Tuesday, June 1, 2010

It’s Not Your Average Boxing Match!

Despite is brutality and use of blunt physical force, mixed martial arts (MMA) cage fighting has risen to the top of spectator sports in popularity in recent years. In the sport, two competitors are pitted against each other in the “Octagon”, an eight-sided, fenced in arena. The fighters have no body protection aside from small, thin gloves on each hand, which have little padding and can easily cause facial lacerations and bodily bruising. The match usually consists of five 5 minute rounds, and is over when one fighter has been knocked into submission, held down long enough to “tap out”, or, if the fight lasts through each round, it is decided by a panel of judges.

Because of its extreme physical demands, advanced martial arts technique, and the brutality it can exemplify, some may wonder how such a sport ever came to be. The sport was somewhat underground around the globe until 1993, when a Brazilian Jui-Jitsu fighter by the name of Royce Gracie beat three separate opponents in a row in a total of less than five minutes. Once the public caught wind of this groundbreaking event, mixed martial arts cage fighting grew enormously in popularity, and in 1999 the International Sport Combat Federation (ISCF) was founded as the sports governing body. The sport began being shown on Pay Per view into the 21st century, and quickly gained popularity until in 2006, an “Ultimate Fighting Championship” (UFC) match rivaled some of the highest selling boxing matches of all time. In 2005, the United States Army also began to realize mixed martial arts effectiveness and began its own Army Combative Championships in its own Army Combatives School.

The most popular combinations of martial arts in cage fighting today include the techniques of “stand up”, “clinch”, and “ground”. “Stand up” techniques consist of kickboxing, boxing, karate, and Muay Thai to work on a fighter’s elbowing, kicking, punching, and footwork. “Clinch” involves Greco-Roman wrestling, sambo, freestyle, and Judo to work on takedowns, throws, and clinching in the fighter’s technique. “Ground” is composed of shoot wrestling, Brazilian Jiu-Jitsu, Judo, and sambo which enhance a fighter’s ability to execute and defend against submission holds, as well as their ground control and position. Mixed martial arts cage fighting is also incredibly demanding on the cardiovascular system, and fighters often cross train with speed drills, strength training, triathlon, and flexibility exercises.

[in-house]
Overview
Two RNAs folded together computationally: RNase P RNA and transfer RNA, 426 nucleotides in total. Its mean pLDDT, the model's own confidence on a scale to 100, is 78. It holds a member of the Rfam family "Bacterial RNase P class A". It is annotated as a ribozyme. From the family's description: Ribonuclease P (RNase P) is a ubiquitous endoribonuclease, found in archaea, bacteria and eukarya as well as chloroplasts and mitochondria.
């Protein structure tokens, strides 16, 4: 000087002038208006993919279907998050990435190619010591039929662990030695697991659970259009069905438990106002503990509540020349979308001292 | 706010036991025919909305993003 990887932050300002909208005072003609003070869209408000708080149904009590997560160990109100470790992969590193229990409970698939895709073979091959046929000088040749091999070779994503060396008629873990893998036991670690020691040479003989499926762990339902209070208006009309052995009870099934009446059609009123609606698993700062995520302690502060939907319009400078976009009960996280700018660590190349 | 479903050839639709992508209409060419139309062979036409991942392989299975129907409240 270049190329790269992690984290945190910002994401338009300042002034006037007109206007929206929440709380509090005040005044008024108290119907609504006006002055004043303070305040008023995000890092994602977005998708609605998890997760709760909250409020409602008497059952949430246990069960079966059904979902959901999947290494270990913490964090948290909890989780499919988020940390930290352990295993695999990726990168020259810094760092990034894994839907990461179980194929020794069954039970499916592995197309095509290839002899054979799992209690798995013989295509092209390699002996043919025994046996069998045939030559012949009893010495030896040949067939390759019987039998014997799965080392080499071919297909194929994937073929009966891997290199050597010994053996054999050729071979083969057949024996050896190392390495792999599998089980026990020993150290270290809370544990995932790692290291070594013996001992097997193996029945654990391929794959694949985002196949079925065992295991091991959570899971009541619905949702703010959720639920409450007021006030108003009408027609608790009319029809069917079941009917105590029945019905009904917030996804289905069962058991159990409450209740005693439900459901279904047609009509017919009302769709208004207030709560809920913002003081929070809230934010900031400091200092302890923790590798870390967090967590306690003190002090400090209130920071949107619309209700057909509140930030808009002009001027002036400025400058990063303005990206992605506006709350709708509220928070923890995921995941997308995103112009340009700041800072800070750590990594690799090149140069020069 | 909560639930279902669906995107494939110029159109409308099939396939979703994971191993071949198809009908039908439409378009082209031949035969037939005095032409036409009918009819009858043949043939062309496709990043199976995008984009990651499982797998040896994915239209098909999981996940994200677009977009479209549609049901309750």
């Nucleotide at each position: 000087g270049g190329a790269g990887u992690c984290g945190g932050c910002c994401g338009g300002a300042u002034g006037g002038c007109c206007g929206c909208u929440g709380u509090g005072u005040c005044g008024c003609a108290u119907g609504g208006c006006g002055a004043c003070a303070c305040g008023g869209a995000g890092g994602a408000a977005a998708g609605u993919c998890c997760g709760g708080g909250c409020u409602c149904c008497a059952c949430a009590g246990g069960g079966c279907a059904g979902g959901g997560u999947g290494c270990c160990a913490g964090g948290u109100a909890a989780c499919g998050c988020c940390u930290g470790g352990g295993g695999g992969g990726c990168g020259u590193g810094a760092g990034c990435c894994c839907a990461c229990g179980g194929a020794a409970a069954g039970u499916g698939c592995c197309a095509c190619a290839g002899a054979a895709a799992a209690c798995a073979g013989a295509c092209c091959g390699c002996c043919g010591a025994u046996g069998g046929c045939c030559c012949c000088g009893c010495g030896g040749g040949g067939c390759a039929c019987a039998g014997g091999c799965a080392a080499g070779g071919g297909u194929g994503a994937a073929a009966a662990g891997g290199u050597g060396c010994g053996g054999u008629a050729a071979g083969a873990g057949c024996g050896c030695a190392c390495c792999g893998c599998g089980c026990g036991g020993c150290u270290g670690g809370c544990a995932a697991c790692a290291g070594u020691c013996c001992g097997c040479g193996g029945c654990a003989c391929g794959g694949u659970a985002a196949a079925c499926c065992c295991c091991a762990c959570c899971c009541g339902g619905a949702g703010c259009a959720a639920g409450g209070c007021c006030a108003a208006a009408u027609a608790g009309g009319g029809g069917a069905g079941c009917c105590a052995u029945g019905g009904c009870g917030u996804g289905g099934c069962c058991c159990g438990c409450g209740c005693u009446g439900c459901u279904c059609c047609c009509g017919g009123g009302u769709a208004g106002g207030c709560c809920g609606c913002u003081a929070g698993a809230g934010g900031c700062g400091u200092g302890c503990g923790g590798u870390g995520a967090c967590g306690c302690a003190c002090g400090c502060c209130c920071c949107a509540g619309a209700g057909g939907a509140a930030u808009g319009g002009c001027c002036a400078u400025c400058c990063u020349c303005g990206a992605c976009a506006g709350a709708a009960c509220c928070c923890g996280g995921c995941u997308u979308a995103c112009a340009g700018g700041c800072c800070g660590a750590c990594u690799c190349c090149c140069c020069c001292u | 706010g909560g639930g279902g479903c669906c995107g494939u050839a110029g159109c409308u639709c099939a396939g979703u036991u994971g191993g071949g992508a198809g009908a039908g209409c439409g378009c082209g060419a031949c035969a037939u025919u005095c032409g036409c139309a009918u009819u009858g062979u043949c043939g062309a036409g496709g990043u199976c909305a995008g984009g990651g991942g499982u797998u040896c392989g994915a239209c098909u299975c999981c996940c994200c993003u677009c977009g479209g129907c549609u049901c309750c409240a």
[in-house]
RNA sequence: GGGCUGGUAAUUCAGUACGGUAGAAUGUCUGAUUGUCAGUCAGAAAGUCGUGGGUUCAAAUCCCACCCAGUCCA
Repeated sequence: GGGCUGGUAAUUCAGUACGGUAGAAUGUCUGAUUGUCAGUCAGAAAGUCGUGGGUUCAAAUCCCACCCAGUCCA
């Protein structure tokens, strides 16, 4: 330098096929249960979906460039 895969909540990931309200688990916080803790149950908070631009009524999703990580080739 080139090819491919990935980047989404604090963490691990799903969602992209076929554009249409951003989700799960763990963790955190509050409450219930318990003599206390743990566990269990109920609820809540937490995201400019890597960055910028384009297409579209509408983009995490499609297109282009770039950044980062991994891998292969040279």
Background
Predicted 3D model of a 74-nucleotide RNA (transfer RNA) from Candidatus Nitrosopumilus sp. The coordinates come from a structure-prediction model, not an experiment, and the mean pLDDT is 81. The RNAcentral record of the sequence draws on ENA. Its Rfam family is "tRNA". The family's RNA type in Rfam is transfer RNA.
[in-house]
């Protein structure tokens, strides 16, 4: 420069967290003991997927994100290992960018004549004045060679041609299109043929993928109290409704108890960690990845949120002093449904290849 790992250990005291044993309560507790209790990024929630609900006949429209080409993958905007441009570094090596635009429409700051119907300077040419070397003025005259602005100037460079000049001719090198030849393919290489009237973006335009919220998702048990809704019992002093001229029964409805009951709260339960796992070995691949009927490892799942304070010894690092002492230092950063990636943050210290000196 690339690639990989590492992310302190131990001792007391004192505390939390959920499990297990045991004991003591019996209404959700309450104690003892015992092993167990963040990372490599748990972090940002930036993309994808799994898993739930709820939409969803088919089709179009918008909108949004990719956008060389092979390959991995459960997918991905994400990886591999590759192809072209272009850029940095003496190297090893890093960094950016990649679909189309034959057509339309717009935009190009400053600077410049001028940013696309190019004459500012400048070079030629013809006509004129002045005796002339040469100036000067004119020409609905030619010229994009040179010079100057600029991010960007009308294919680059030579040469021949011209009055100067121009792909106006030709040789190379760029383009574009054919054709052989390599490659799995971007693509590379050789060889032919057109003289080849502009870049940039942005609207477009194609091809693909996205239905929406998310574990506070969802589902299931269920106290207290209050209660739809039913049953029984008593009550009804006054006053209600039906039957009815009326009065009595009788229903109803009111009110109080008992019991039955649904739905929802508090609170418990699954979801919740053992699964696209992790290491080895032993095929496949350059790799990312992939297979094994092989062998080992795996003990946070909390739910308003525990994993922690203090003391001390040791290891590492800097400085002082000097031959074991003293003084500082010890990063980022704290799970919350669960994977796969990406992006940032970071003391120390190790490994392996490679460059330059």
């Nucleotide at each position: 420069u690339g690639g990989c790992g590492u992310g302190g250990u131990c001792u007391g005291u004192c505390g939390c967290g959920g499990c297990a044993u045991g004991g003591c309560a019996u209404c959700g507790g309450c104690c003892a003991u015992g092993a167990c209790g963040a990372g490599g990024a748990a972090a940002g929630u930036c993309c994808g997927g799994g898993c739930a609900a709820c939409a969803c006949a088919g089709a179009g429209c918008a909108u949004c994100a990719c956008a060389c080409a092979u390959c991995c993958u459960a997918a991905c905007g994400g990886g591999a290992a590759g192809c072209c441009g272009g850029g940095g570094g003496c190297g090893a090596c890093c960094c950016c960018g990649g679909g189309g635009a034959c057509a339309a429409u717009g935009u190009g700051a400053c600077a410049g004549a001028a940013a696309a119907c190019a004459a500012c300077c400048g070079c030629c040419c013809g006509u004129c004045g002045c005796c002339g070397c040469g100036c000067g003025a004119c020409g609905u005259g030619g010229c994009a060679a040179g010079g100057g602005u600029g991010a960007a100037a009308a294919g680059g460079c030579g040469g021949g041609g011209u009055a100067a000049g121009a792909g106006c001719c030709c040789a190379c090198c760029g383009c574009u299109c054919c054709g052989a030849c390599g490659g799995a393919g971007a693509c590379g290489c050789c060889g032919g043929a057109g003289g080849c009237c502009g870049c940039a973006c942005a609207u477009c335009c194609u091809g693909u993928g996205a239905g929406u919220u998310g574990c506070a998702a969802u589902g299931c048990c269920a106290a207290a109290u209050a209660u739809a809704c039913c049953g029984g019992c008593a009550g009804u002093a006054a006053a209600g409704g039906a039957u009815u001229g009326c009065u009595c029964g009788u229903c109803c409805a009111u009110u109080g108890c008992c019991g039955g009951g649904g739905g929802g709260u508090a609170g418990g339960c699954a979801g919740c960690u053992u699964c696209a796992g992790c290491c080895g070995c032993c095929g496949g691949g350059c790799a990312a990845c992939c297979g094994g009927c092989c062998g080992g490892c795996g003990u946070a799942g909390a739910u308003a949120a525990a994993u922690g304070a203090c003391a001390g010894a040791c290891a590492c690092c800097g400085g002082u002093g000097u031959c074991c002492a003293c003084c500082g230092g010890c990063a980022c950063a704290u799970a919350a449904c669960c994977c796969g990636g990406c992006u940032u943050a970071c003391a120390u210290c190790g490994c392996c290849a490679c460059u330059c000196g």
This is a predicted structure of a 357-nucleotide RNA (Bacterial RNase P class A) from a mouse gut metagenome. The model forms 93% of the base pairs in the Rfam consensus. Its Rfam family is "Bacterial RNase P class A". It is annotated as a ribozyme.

Mixed martial arts cage fighting, despite its image conveyed by the media, is actually quite safe and injury free. There had never been a death in the sport until 2007, when a fighter collapsed after being knocked out, and subsequently suffered a stroke in his brain, never regaining consciousness after. Since its huge growth in popularity, MMA schools have popped up all over the United States and the world, and promise to provide a safe, positive environment for students to build self confidence and physical fitness.

1 comment:

  1. Hey, great!
    I'd love to participate or at least to watch!
    Where can I solve that things?

    ReplyDelete

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